How Do You Balance Housework And Working At Home?

Do the dishes distract you when you’re working at home? Housework that needs to be done takes away from your work hours if you let it. But is that a reasonable expectation of an at home parent? How do you balance housework and working at home?

There are a lot of challenges to working at home. You have a lot to get accomplished in the day and many distractions. It’s easy to have very high expectations of what you will accomplish on a particular day, and it’s not always realistic.

This is where the flexibility of some work at home opportunities becomes a disadvantage. You can set up your own schedule, and that means people start expecting more of you in the home and at work.

Worse, you probably feel guilty at times for focusing on work rather than on keeping a clean house. You’re home and you may feel like it’s a part of your job to keep that house clean. Traditional duty of the stay at home parent (especially moms) and all that.

But being at home should not mean that it all falls onto your shoulders. You need to look at what the appropriate divisions are.

What Are Your Work Hours?

How many hours you work at your home based job or business can play a role in how much housework is reasonable for you to do. Working a full time work at home job only differs from working a full time outside the home job by the length of the commute.

If you work part time from home, you may be able to spare more time for housework, of course. How that works, in reality, depends on what else you have to get done during the day. Don’t forget a little time to set yourself up for a productive work at home day.

Some of what you can take on around the house as a work at home parent may depend upon what time you work. If you have to work at the time dinner is normally made, you can’t be expected to make dinner every night. Someone else will need to handle it.

work vs cleaning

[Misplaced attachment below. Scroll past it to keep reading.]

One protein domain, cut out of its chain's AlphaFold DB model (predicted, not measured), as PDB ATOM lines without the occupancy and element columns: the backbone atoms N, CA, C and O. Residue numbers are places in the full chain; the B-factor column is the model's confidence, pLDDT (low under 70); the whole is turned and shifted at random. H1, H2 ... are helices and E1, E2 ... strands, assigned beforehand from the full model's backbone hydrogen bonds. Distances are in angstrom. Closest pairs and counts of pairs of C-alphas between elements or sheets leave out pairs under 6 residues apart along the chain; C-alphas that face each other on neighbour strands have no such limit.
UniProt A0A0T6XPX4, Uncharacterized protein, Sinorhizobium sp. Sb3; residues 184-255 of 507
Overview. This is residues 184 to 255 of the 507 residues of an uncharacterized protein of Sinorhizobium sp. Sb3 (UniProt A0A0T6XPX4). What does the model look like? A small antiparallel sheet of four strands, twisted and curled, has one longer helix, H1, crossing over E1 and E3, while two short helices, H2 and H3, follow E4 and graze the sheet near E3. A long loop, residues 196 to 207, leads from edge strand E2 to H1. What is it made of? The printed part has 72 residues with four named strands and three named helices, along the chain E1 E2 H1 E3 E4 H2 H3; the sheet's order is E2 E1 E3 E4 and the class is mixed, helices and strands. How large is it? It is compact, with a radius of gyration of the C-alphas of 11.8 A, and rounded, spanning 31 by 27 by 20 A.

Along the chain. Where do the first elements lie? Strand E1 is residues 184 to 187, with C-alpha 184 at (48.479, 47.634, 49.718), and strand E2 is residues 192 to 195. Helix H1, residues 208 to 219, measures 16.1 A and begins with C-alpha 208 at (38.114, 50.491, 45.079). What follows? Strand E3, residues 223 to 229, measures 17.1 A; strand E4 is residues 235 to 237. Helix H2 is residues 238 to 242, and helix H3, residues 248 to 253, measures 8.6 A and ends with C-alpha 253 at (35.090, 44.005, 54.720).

Does Your Income Matter?

Many a work at home mom or dad may feel as though they should take on more household work because they don’t earn that much yet.

Maybe your job doesn’t pay that well. Maybe your home business hasn’t taken off yet. But at this moment you earn significantly less than your partner.

Do you need to make it up by handling more of the household chores?

Personally, I would still count more by hours worked than by income. I’d rather have a partnership count these things by effort rather than dollars. In the end, you’re all contributing, right?

Another problem with taking on extra housework if your income is on the low side is that you put too much of your energy into that, and too little into improving your income. Taking on that extra housework can tire you out.

What Other Chores Are You Taking On?

Housework is often not the only chore that a work at home mom or dad takes on regularly. When you’re dividing things up, you need to consider everything that each person does.

I drive my kids to and from school each day, for example. We don’t live close to their schools, and while walking to and from would not be impossible, it would be difficult for the kids and very time consuming. Driving them makes more sense, even though it takes a chunk out of my day.

Chores like that have to be done by the person who is available since they must be done at certain times. Schedules are often planned around such things. It can more than make up for the lack of a commute for a work at home mom or dad.

kid cleaning

How Do Want The Housework Divided?

How to divide the housework can be challenging for any family. People don’t always agree on how clean everything needs to be.

Get your spouse involved. Get the kids involved. Don’t let all the housework fall on one pair of shoulders. It’s important to talk about these things so that no one feels as though they’re carrying an unfair share of the load.

The division of chores with children depends on how old the kids are. The amount of housework I have to do has greatly decreased as the kids have grown. They can handle quite a bit.

But when the kids are young, they’re often more hindrance than help. When you can spare the time, it’s still a great idea to let them help, so that they learn how to do the job. It will pay off in the long run.